Failure to get a proper education has significant consequences for everyone, not just uneducated ones. People who lack education have difficulty advancing in life, have inferior health, and are poorer than those with formal education. The following are some of the most severe consequences of a lack of education: bad health, a lack of a voice, a shorter lifespan, unemployment, exploitation, and gender inequity. Developing countries experience difficulties providing quality education to those in need, which forces those eager and thirsty for education to seek it elsewhere (Webb, 2017). Quality education has also been a challenge in developed countries due to racial discrimination, favoring a particular race more than others. In the case of Bridgeport, the community has embarked on a mission through the Village Initiative Project V.I.P. to allow economically burdened students in the area to tour colleges in the area as a means of enabling the students to determine the college they would like to join and also ensure that Black and Latino college admissions are more parallel with their White counterparts. Education has always been critical to the Black community, from desegregating K-12 schools and colleges to running historically Black colleges and universities (HBCUs) (Entwisle, Alexander, & Olson, 2018). Education has long been the key to social mobility and economic independence in this country. Therefore, the paper focuses on the lack of education among the African American community in Bridgeport as a social justice issue, provides an analysis and the scope of the problem, and applies the theories of Critical Race Theory and Conflict Theory to address the racial issues, inequity, and class inequity respectively.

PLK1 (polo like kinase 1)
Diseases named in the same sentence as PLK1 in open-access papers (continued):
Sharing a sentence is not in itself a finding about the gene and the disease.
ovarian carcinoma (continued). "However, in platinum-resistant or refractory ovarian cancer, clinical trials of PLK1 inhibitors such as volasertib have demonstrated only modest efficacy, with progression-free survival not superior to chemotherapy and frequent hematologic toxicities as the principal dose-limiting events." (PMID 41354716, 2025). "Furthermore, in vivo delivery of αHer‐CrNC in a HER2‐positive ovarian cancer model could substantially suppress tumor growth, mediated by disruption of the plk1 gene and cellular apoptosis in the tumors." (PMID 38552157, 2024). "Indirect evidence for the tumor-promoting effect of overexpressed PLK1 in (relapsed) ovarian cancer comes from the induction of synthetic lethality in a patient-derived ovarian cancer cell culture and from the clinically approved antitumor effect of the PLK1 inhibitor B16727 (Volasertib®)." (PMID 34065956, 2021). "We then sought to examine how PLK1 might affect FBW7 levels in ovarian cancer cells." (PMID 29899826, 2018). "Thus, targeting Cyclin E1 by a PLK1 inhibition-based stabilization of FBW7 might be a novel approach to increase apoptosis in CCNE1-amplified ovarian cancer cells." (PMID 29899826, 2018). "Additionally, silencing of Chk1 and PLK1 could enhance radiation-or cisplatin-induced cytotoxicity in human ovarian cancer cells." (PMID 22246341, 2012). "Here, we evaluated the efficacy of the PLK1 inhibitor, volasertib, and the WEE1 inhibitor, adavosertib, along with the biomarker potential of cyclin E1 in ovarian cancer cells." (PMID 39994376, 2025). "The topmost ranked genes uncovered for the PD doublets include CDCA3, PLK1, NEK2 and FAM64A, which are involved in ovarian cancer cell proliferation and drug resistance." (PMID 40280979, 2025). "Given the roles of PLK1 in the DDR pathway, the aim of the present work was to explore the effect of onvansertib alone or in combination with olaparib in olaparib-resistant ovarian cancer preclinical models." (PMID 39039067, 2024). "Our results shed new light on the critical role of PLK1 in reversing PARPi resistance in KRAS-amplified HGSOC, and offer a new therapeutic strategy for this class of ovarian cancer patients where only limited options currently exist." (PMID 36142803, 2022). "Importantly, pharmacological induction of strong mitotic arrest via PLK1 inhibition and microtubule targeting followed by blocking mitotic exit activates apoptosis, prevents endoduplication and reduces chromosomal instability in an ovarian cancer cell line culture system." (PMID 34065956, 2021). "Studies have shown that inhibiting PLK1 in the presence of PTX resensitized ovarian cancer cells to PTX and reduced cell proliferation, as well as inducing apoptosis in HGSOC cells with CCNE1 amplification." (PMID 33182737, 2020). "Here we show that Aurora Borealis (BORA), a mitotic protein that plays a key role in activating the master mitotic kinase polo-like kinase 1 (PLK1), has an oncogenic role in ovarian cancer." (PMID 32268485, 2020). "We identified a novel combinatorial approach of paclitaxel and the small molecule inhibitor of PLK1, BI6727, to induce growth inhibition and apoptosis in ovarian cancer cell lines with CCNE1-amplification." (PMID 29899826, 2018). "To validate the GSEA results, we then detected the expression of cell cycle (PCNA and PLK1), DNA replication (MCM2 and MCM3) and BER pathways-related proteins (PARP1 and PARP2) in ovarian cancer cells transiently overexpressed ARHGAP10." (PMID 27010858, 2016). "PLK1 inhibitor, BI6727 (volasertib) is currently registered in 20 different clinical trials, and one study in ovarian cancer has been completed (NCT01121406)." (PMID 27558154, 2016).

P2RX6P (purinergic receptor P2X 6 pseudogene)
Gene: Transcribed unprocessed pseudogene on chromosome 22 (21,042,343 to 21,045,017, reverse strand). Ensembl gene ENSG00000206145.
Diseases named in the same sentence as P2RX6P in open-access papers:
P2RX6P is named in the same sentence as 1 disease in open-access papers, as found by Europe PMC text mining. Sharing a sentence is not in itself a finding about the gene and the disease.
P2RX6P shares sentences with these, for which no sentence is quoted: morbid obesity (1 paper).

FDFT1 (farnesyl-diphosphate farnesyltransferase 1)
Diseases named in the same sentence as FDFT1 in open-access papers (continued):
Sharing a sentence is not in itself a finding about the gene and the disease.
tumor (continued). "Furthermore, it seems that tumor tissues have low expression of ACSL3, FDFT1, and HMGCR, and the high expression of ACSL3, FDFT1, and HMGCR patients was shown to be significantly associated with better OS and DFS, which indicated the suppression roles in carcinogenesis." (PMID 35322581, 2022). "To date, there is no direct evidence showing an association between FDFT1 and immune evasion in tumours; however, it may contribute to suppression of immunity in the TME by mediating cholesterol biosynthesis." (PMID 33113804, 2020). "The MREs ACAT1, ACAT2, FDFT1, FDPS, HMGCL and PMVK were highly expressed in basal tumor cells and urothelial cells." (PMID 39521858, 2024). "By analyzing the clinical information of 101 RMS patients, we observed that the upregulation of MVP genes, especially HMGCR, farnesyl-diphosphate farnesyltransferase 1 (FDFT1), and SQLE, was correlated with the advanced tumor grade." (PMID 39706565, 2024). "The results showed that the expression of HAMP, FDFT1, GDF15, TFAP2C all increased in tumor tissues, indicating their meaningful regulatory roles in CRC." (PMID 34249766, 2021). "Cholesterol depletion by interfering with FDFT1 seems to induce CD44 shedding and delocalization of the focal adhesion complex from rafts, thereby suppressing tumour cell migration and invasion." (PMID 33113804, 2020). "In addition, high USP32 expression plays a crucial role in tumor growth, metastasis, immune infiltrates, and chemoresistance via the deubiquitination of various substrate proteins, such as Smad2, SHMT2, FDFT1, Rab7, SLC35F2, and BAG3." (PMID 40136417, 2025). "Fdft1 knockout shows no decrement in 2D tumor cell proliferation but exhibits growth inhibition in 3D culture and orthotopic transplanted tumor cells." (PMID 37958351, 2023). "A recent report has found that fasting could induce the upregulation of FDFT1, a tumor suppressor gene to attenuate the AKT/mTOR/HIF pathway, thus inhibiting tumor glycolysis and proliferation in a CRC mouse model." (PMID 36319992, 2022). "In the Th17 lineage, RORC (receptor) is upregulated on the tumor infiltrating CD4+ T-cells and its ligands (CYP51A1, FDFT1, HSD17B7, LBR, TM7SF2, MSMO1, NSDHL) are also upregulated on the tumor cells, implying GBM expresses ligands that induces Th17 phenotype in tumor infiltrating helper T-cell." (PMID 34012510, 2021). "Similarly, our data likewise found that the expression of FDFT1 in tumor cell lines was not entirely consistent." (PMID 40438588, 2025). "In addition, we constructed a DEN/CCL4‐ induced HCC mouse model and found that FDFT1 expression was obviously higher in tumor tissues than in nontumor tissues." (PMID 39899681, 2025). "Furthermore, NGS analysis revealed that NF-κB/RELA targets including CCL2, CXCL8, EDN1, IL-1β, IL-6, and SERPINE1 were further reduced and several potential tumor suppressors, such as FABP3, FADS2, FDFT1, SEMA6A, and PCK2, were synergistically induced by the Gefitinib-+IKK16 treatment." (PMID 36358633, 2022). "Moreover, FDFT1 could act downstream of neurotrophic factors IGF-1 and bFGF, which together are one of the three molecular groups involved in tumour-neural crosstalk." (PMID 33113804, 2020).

Social Justice Issue
Even though it’s grown increasingly widespread in recent years, the concept of social justice has existed for hundreds of years. Morgan (2018) states that during the 19th century, individuals began to speak out against unsafe working conditions, exploitation, and other unjust practices. At its root, social justice is concerned with the equitable allocation of opportunities and advantages that apply to everyone in a society. One of these problems is that people of different races do not have the same access to education. There are two types of social justice in education. The first is social justice in action and the degree of equity in the school system. Social injustice occurs when circumstances such as money, gender, and race dictate what education a person may obtain. Students who aren’t fortunate enough to acquire education on par with those of their more fortunate peers are set up for failure for the rest of their life (Entwisle, Alexander, & Olson, 2018). If they can’t make ends meet, they won’t afford health insurance, decent housing, or feel secure in their surroundings. The second kind of social justice in education is how it is taught in the educational system. Students’ worldviews are broadened under a social justice framework by incorporating diverse ideas and questioning beliefs. Social justice education addresses and encourages students to use critical thinking rather than disregard significant real-world concerns such as sexism, racism, and poverty, amongst other things.
Brief History and Explanation